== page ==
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Title: Salt Club: Salt Knowledge Archive.


Abstract not provided.

Publication Date:
Research Org.:
Sandia National Lab. (SNL-NM), Albuquerque, NM (United States)
Sponsoring Org.:
USDOE National Nuclear Security Administration (NNSA)
OSTI Identifier:
Report Number(s):
DOE Contract Number:
Resource Type:
Resource Relation:
Conference: Proposed for presentation at the NEA Salt Club Meeting held September 16, 2013 in Berlin, Germany.
Country of Publication:
United States

Citation Formats

Kuhlman, Kristopher L. Salt Club: Salt Knowledge Archive.. United States: N. p., 2013. Web.
Kuhlman, Kristopher L. Salt Club: Salt Knowledge Archive.. United States.
Kuhlman, Kristopher L. Sun . "Salt Club: Salt Knowledge Archive.". United States. doi:.
title = {Salt Club: Salt Knowledge Archive.},
author = {Kuhlman, Kristopher L},
abstractNote = {Abstract not provided.},
doi = {},
journal = {},
number = ,
volume = ,
place = {United States},
year = {Sun Sep 01 00:00:00 EDT 2013},
month = {Sun Sep 01 00:00:00 EDT 2013}

Other availability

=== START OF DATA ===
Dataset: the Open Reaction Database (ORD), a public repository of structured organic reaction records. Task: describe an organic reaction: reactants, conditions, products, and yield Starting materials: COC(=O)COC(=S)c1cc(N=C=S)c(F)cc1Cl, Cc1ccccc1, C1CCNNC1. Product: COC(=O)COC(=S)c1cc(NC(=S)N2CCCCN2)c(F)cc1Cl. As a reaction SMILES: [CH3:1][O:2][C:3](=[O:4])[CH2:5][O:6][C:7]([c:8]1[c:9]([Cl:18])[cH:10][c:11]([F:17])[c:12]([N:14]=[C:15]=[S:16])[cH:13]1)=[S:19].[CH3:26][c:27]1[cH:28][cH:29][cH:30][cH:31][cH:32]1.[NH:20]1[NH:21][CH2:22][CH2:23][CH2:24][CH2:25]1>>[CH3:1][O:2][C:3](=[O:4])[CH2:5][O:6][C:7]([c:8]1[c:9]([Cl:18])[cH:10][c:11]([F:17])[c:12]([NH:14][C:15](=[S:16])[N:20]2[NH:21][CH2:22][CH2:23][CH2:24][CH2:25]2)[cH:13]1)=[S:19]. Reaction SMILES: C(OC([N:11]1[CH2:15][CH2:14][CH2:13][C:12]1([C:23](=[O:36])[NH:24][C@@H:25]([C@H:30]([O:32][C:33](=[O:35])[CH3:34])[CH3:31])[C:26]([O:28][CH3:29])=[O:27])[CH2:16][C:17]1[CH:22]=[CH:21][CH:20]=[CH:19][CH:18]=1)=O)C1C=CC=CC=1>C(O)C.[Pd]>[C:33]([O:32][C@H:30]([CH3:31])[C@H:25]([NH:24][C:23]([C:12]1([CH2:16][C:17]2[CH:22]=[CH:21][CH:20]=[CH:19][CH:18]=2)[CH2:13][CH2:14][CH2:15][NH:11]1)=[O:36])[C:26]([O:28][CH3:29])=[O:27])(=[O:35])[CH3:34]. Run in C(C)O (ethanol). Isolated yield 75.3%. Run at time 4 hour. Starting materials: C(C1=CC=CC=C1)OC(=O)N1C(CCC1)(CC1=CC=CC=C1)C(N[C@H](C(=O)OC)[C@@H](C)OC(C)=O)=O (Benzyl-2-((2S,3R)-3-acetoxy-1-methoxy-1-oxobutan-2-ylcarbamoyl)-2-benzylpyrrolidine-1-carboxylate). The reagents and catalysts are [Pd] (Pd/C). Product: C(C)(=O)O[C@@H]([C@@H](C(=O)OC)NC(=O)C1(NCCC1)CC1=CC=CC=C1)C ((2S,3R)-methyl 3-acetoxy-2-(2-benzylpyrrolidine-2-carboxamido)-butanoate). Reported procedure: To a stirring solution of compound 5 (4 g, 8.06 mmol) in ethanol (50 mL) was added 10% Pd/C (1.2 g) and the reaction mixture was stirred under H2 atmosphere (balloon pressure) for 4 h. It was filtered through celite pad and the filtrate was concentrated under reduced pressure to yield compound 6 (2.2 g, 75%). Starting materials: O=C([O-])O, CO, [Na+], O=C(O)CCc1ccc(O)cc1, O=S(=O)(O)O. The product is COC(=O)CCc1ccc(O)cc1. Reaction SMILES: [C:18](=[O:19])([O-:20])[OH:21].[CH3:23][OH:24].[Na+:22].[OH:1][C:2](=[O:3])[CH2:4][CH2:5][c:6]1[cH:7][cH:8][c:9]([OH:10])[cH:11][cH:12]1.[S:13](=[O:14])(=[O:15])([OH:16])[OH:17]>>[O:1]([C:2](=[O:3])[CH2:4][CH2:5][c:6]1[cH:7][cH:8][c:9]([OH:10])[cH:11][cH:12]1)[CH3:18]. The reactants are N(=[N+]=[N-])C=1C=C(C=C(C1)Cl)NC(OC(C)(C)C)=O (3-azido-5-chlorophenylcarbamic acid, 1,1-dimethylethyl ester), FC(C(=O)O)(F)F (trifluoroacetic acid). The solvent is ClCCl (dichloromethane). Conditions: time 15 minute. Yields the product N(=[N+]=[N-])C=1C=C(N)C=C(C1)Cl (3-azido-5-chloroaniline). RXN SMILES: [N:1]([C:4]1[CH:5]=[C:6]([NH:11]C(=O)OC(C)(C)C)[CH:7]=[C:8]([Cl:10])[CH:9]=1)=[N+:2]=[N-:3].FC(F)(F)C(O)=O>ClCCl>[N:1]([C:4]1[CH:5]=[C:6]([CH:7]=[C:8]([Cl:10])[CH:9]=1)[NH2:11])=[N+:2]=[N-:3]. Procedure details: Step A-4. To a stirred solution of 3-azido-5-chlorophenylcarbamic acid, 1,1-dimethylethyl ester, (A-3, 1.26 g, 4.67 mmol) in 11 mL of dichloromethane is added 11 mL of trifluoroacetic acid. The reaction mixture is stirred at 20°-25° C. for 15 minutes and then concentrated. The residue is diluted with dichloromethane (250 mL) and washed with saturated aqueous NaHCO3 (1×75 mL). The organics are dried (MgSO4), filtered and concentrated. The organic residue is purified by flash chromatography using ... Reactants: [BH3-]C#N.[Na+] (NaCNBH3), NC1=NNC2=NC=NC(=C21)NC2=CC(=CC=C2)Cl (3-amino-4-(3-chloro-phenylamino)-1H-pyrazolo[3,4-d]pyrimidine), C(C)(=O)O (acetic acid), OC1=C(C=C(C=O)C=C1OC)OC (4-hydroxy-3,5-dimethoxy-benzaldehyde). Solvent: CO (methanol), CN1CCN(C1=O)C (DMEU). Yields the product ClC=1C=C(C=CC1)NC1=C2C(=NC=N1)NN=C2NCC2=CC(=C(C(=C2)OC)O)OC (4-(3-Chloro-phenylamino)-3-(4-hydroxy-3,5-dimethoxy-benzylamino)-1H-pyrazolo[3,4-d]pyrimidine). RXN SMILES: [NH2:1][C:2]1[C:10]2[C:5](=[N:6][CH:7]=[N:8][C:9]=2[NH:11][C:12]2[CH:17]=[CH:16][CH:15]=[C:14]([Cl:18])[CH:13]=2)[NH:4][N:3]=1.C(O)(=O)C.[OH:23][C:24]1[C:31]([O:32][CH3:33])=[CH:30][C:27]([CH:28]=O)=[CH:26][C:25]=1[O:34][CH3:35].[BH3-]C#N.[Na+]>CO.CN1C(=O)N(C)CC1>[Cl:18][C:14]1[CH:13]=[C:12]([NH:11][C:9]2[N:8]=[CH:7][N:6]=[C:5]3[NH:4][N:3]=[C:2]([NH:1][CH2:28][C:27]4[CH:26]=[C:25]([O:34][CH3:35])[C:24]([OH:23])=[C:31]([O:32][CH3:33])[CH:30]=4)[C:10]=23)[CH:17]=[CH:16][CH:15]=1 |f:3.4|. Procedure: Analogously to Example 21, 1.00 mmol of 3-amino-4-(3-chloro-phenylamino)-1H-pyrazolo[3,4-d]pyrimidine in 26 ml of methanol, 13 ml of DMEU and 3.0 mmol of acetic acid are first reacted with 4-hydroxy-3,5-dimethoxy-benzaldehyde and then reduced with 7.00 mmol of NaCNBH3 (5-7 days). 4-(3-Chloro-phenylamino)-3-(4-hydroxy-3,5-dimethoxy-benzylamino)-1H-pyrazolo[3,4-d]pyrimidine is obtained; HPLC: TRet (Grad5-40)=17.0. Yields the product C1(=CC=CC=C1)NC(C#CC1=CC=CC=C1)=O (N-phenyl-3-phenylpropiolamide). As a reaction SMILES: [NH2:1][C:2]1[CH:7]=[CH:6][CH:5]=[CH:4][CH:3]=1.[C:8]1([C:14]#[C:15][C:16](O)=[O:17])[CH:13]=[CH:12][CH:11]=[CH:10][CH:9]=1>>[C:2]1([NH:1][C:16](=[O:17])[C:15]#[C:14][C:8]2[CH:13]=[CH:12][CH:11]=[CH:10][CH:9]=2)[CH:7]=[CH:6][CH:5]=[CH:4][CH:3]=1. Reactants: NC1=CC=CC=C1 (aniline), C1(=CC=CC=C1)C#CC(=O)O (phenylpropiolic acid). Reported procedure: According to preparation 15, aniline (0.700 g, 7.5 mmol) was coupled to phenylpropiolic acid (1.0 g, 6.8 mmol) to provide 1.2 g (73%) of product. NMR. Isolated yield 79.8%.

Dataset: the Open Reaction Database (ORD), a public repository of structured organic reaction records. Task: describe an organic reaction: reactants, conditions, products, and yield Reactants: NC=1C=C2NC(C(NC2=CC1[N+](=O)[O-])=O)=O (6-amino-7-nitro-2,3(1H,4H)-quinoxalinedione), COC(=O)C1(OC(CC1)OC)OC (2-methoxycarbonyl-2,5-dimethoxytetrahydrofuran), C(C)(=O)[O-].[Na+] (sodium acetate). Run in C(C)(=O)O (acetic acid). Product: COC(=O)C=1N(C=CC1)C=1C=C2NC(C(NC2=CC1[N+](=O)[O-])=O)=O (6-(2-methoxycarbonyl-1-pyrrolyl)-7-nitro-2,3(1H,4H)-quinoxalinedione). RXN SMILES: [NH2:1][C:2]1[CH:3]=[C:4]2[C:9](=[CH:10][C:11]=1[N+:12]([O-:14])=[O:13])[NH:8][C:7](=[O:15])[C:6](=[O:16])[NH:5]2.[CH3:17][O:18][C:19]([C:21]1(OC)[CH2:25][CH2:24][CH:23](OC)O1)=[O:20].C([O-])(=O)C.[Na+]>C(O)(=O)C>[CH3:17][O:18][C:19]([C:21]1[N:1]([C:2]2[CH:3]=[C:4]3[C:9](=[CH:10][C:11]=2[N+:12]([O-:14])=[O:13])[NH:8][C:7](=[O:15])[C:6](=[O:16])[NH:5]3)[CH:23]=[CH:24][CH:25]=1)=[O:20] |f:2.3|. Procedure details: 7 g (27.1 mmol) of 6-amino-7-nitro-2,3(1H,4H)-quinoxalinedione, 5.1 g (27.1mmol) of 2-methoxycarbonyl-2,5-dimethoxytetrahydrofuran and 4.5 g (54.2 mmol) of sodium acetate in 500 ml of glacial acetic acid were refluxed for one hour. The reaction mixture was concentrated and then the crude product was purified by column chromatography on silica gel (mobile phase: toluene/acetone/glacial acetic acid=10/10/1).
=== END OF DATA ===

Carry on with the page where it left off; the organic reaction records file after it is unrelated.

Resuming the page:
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  • In recent years, several major federal energy programs involving salt domes have been initiated. Much data have been accumulated concerning their occurrence, origin, character, and utilization, which has resulted in an enhanced geological and technological understanding of salt domes. This understanding should aid in the planning and development of their use both economically and environmentally. Studies of the use of salt domes for the isolation of high-level nuclear waste were initiated in the early 1970s by the US Geological Survey and were greatly expanded by the US Department of Energy. Another program the Strategic Petroleum Reserve Project, was mandated bymore » Congress in 1975. Its ultimate goal was to establish a reserve of 1 billion bbl of crude oil. Man-made cavities in Gulf Coast salt domes are being used for this purpose. A third effort has been the study of compressed-air energy storage underground. An evaluation of the use of man-made cavities in salt domes for this purpose has been a major focus of that program. Enhancement of scientific knowledge related to salt domes has included such fields as structural geology, petrology, hydrology, rock mechanics, mining methods, failure modes of underground structures, and potential environmental impact of salt-dome utilization.« less